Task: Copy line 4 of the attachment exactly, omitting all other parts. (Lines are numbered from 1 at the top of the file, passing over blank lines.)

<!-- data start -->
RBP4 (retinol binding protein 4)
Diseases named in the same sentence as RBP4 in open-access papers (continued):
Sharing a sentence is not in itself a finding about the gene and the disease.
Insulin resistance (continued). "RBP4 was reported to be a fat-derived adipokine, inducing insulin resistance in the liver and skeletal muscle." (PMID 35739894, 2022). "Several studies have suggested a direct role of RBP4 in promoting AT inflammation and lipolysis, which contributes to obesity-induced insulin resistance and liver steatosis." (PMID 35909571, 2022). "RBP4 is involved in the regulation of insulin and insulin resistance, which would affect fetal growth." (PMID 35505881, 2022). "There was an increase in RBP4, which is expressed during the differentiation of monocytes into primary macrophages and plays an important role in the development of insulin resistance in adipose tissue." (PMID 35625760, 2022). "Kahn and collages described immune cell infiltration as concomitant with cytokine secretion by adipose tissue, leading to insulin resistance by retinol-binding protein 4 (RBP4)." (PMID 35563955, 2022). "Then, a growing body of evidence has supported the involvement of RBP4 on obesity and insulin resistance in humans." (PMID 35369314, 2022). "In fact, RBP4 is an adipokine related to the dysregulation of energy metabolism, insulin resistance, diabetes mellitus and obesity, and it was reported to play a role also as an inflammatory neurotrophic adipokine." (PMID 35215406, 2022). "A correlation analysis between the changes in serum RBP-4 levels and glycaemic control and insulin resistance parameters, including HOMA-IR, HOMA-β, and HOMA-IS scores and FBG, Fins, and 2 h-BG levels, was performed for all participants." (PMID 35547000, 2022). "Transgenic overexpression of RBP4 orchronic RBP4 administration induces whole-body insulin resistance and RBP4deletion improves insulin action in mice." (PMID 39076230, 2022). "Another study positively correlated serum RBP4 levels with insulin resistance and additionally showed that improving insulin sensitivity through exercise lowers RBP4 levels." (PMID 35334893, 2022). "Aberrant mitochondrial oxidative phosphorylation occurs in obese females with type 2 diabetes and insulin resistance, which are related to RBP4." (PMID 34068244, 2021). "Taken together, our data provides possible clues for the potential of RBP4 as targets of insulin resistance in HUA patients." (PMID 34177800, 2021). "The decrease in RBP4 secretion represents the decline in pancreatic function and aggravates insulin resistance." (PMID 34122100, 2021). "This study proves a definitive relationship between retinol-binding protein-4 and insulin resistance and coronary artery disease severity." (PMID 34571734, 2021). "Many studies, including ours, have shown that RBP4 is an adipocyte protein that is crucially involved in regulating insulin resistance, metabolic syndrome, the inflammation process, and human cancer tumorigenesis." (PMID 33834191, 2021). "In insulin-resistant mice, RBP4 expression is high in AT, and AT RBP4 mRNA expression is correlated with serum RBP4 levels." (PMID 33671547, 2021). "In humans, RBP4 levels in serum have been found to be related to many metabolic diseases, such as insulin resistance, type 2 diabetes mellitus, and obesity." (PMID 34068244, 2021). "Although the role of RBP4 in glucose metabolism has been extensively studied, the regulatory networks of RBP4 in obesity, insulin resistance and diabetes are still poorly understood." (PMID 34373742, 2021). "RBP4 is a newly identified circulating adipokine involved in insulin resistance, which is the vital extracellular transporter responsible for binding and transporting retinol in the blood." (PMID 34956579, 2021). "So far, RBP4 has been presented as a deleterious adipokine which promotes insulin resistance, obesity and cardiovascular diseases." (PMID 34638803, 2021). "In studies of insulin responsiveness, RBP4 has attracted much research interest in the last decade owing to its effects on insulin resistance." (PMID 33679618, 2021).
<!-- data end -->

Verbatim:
Insulin resistance (continued). "RBP4 was reported to be a fat-derived adipokine, inducing insulin resistance in the liver and skeletal muscle." (PMID 35739894, 2022). "Several studies have suggested a direct role of RBP4 in promoting AT inflammation and lipolysis, which contributes to obesity-induced insulin resistance and liver steatosis." (PMID 35909571, 2022). "RBP4 is involved in the regulation of insulin and insulin resistance, which would affect fetal growth." (PMID 35505881, 2022). "There was an increase in RBP4, which is expressed during the differentiation of monocytes into primary macrophages and plays an important role in the development of insulin resistance in adipose tissue." (PMID 35625760, 2022). "Kahn and collages described immune cell infiltration as concomitant with cytokine secretion by adipose tissue, leading to insulin resistance by retinol-binding protein 4 (RBP4)." (PMID 35563955, 2022). "Then, a growing body of evidence has supported the involvement of RBP4 on obesity and insulin resistance in humans." (PMID 35369314, 2022). "In fact, RBP4 is an adipokine related to the dysregulation of energy metabolism, insulin resistance, diabetes mellitus and obesity, and it was reported to play a role also as an inflammatory neurotrophic adipokine." (PMID 35215406, 2022). "A correlation analysis between the changes in serum RBP-4 levels and glycaemic control and insulin resistance parameters, including HOMA-IR, HOMA-β, and HOMA-IS scores and FBG, Fins, and 2 h-BG levels, was performed for all participants." (PMID 35547000, 2022). "Transgenic overexpression of RBP4 orchronic RBP4 administration induces whole-body insulin resistance and RBP4deletion improves insulin action in mice." (PMID 39076230, 2022). "Another study positively correlated serum RBP4 levels with insulin resistance and additionally showed that improving insulin sensitivity through exercise lowers RBP4 levels." (PMID 35334893, 2022). "Aberrant mitochondrial oxidative phosphorylation occurs in obese females with type 2 diabetes and insulin resistance, which are related to RBP4." (PMID 34068244, 2021). "Taken together, our data provides possible clues for the potential of RBP4 as targets of insulin resistance in HUA patients." (PMID 34177800, 2021). "The decrease in RBP4 secretion represents the decline in pancreatic function and aggravates insulin resistance." (PMID 34122100, 2021). "This study proves a definitive relationship between retinol-binding protein-4 and insulin resistance and coronary artery disease severity." (PMID 34571734, 2021). "Many studies, including ours, have shown that RBP4 is an adipocyte protein that is crucially involved in regulating insulin resistance, metabolic syndrome, the inflammation process, and human cancer tumorigenesis." (PMID 33834191, 2021). "In insulin-resistant mice, RBP4 expression is high in AT, and AT RBP4 mRNA expression is correlated with serum RBP4 levels." (PMID 33671547, 2021). "In humans, RBP4 levels in serum have been found to be related to many metabolic diseases, such as insulin resistance, type 2 diabetes mellitus, and obesity." (PMID 34068244, 2021). "Although the role of RBP4 in glucose metabolism has been extensively studied, the regulatory networks of RBP4 in obesity, insulin resistance and diabetes are still poorly understood." (PMID 34373742, 2021). "RBP4 is a newly identified circulating adipokine involved in insulin resistance, which is the vital extracellular transporter responsible for binding and transporting retinol in the blood." (PMID 34956579, 2021). "So far, RBP4 has been presented as a deleterious adipokine which promotes insulin resistance, obesity and cardiovascular diseases." (PMID 34638803, 2021). "In studies of insulin responsiveness, RBP4 has attracted much research interest in the last decade owing to its effects on insulin resistance." (PMID 33679618, 2021).